Fake News? What About Blind News?


Fake news is a real thing.

Wait. That sounds wrong.

Let me say it this way: Fake news is an actual problem.

We’re not talking about “The Onion” style satire news here: We are talking about stories actually meant to fool people.

Falsified “click-bait” news stories have been around for a long time. They are the reason “Snopes” has existed since 1995, as long as the Internet has been widely available. But beyond urban legends, was fake news to blame for the 2016 election results?

Team Hillary would like to think so. And they have some good evidence: The New York Times told the tale of Eric Tucker, a man with 40 Twitter followers who shared evidence that an anti-Trump protest was fake. He turned out to be wrong, and deleted his tweet … but not before it had been shared 16,000 times.

Here is what Turner tweeted:


Not true. But it is the “fake news” from before the election that caused the most alarm. Fake news like this:


And this  …


Team Hillary has a right to object to this. Many people still uncritically share news they read, often after reading a headline without reading the article. But it is by no means a problem only with Trump backers. The Huffington Post published one clever piece of subterfuge to prove this to people. Here are three iterations of the piece:


But when you read the article, it says this:

There is no loophole that allows a random person to assume the office of president. That’s pretty basic common sense but yet you clicked or even shared this article anyway. Now that right there is the real point of this post …

There will be many people who clicked share on this post because of its headline. They may not even click to open the story. They will never actually read these words. Ironically these are the folks who need to hear it the most.

The “fake news” problem arises from the echo-chambers we create in real life and online by surrounding ourselves with only those who agree with us.Liberals who read only The Huffington Post, Salon and Slate fell prey to this. Some did so even while pointing out the problem in others (click here to watch this):


Ideologically driven people find their own opinions so obvious that they easily believe news that confirms them. Thus, “blind news”  becomes a danger just as significant as “fake news.”

Some on Team Hillary are recognizing their own problem with fake news, as this excellent Current Affairs report demonstrates. But many are not. After all, overwhelmingly Democratic news sources reporting on the way they think things should be instead of the way they are, has an even longer, more powerful and more mainstream pedigree than conservative “fake news” sources. The newsletter of National Review’s Jim Geraghty gave these examples:

Or ask Brian Williams about his war stories. Or ask Rolling Stone about those ritualistic gang rapes on the University of Virginia’s campus.

We haven’t seen anything like this “fake news” on social media since… Katie Couric’s blatantly misleading editing in her documentaryUnder the Gun.

Or Washington Post reporter Janet Cooke’s fictional 8-year-old heroin addict.

Or the tall tales of Jayson Blair at the New York Times.

Or USA Today’s Jack Kelley’s wild tales from abroad.

Or Stephen Glass’s New Republic reporting on the hacking of “Jukt Microtics.”

Or Jonah Lehrer’s made-up quotes from Bob Dylan.

Or those Research 2000 polls that may or may not have been conducted.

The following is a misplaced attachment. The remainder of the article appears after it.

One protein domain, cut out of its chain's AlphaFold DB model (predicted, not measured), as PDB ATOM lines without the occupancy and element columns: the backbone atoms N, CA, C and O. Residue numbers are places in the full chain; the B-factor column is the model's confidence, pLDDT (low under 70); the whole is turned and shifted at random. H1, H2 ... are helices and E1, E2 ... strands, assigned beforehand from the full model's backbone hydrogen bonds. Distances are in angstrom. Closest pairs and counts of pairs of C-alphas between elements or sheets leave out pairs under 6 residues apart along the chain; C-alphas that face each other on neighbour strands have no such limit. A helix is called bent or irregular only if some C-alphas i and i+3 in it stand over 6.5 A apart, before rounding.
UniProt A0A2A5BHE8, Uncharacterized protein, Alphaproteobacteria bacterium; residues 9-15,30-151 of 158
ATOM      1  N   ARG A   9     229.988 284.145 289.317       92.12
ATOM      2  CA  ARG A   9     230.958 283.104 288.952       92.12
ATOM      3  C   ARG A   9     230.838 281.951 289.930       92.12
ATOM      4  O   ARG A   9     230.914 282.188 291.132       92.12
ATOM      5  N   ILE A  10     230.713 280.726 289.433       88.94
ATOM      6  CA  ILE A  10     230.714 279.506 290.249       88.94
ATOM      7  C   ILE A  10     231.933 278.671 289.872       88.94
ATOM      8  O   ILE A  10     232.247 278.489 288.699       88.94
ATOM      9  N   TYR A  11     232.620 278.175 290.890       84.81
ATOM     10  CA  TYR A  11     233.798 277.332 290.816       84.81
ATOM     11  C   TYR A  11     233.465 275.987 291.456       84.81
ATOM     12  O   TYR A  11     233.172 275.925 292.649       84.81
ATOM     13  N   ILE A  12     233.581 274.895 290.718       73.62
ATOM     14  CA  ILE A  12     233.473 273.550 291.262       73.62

Or the trucks rigged to explode on NBC’s Dateline.

The false accusations against the pizzeria are abominable but not unprecedented: just ask the Duke lacrosse team, Richard Jewell, Ted Stevens, and the Central Park Five.

 And that’s not even to mention my favorite example: Dan Rather’s CBS News report documents on George W. Bush’s deferment. Despite the demonstrably false echo-chamber/wishful thinking origins of this report, a whole movie was made rewriting the history of those who pushed these “falsified but accurate” documents.
The answer? One of the best pieces of advice I ever received was, “Keep a critical eye when you read the writers you agree with, and keep an open mind when you read the writers you disagree with.”
For starters, that means you have to read people you disagree with. Just make sure it isn’t fake, when you do …

The views expressed here are those of the author, and do not necessarily represent the views of CatholicVote.org


About Author

Tom Hoopes, author of What Pope Francis Really Said, is writer in residence at Benedictine College, in Atchison, Kansas, where he teaches in the Journalism and Mass Communications Department and edits The Gregorian, a Catholic identity speech digest. He was previously editor of the National Catholic Register for 10 years and with his wife, April, of Faith & Family magazine for five. A frequent contributor to Catholic publications, he began his career as a reporter in the Washington, D.C., area and as press secretary for U.S. House Ways & Means Chairman Bill Archer. He lives in Atchison with his wife and those of his nine children still at home. The views and opinions expressed on this blog do not necessarily reflect those of Benedictine College or the Gregorian Institute.


  1. I appreciate the coverage of the so-called “fake news.” But I have come to believe that this term was devised by the mainstream media to project on Republicans what they themselves are guilty of. What about the fake news aired on CNN, MSNBC, and the NYT, which continually attacked Trump for breathing the wrong way, while giving Hillary a free pass? Is this not fake news on a far more massive scale?—certainly more so than a few tweets and one-off articles?

    • I agree but it also applies to the very people complaining about fake news ie: Hillary claiming to have to duck and run as they were under fire. If you are going to perpetrate fake news then you cannot turn around and complain about fake news.

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